The shortlist was announced at the renowned London School of Economics and Political Science on Thursday.
The shortlisted writers include Akhil Sharma (Family Life, Faber amp; Faber, UK), Anuradha Roy (Sleeping on Jupiter, Hachette, India), K.R. Meera (Hang Woman, Penguin, India), Mirza Waheed (The Book of Gold Leaves, Viking/Penguin, India), Neel Mukherjee (The Lives of Others, Vintage/Penguin, UK) and Raj Kamal Jha (She Will Build Him a City, Bloomsbury, India).
The DSC Prize for South Asian Literature carries $50,000 for the best work in fiction by an author of any ethnicity or nationality, provided the work is about South Asia and its people.
Jury chair Mark Tully said in a statement: "We have had to make difficult decisions.. Our final list still reflects the variety and vigour of South Asian fiction writing. One of the most striking features of the list is the quality of writing."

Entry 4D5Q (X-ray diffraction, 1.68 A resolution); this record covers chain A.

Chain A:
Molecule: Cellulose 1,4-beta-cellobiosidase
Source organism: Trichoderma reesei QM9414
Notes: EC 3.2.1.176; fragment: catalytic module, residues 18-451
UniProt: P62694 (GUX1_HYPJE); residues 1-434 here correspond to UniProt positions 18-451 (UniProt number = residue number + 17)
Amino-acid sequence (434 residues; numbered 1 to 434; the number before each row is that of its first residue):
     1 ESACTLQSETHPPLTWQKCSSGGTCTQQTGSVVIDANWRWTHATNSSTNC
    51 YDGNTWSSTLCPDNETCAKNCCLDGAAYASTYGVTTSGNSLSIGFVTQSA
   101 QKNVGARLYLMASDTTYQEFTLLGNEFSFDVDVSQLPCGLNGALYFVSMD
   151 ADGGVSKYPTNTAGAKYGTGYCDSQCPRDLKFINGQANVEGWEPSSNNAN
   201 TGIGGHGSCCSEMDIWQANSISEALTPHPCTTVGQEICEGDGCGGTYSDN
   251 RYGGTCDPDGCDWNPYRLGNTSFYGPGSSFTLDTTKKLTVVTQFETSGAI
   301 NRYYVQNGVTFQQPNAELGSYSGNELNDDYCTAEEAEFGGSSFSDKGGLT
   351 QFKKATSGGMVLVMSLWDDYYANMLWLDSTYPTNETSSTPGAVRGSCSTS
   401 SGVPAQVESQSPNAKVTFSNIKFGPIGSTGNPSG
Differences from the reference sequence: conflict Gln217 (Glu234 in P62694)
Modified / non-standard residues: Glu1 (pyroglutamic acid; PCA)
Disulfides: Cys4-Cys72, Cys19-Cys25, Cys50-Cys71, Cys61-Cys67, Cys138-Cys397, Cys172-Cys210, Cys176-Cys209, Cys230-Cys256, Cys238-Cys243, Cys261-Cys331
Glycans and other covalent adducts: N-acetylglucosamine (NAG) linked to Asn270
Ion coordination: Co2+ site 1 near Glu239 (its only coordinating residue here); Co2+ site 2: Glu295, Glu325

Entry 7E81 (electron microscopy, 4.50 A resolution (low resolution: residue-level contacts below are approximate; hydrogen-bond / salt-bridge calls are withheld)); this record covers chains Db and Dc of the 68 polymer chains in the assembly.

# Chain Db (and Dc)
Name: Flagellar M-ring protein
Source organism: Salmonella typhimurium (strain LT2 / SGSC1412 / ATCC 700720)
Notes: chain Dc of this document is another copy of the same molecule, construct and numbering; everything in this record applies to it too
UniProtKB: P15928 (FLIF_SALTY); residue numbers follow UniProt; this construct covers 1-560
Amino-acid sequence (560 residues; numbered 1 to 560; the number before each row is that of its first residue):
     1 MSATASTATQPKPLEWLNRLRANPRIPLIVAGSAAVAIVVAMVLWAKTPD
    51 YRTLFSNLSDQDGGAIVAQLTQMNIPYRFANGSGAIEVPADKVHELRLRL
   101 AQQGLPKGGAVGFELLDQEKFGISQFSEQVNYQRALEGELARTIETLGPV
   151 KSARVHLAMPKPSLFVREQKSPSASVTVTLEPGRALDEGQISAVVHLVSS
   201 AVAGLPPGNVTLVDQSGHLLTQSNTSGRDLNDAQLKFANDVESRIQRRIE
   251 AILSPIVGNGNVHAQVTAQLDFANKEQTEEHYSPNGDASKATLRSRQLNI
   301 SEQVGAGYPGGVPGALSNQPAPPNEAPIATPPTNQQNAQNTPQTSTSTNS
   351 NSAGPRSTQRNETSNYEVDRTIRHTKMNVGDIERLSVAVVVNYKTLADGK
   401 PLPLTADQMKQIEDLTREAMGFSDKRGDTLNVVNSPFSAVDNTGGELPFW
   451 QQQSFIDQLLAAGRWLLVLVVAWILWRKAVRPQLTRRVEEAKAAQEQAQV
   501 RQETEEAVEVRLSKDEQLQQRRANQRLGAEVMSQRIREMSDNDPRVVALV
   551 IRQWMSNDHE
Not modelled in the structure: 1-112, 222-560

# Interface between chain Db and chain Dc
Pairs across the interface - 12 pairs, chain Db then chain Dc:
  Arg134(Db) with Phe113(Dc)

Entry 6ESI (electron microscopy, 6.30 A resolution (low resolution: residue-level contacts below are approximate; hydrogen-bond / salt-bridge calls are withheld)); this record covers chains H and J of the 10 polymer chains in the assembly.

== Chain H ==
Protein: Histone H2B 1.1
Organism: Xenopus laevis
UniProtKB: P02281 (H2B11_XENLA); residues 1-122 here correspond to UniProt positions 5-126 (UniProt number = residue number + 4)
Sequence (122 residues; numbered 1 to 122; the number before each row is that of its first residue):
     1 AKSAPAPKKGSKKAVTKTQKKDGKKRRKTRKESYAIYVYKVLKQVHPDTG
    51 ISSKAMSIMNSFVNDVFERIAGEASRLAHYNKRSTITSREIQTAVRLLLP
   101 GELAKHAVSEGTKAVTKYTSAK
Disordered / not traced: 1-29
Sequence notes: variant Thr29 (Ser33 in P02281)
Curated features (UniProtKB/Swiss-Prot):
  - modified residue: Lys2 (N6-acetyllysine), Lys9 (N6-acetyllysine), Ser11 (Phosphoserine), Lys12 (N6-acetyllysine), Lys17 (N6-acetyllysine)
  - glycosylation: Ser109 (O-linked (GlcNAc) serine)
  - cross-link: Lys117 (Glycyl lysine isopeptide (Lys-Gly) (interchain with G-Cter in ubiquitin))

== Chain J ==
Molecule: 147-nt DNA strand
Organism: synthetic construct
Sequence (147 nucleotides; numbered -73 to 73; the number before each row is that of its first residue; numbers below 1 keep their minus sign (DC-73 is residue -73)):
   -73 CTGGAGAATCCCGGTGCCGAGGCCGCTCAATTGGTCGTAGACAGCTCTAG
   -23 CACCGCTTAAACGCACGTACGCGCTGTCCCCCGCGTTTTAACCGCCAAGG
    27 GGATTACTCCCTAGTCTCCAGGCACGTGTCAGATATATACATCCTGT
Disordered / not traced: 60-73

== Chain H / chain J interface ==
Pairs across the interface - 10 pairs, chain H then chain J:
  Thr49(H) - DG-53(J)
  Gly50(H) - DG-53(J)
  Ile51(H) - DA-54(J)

The novels were "remarkable for their realism and for the way they conveyed atmosphere", added Tully, a long-time India hand as the BBC bureau chief.
Another highlight of the prize is that writing in regional languages is highly encouraged and the prize money is equally shared between the author and the translator in case a translated entry wins. This works as a great impetus for regional writers who often struggle to gain visibility on international shores.
The winner of the DSC Prize for South Asian Literature will be announced at the Galle Literary Festival in Sri Lanka, on 16th January 2016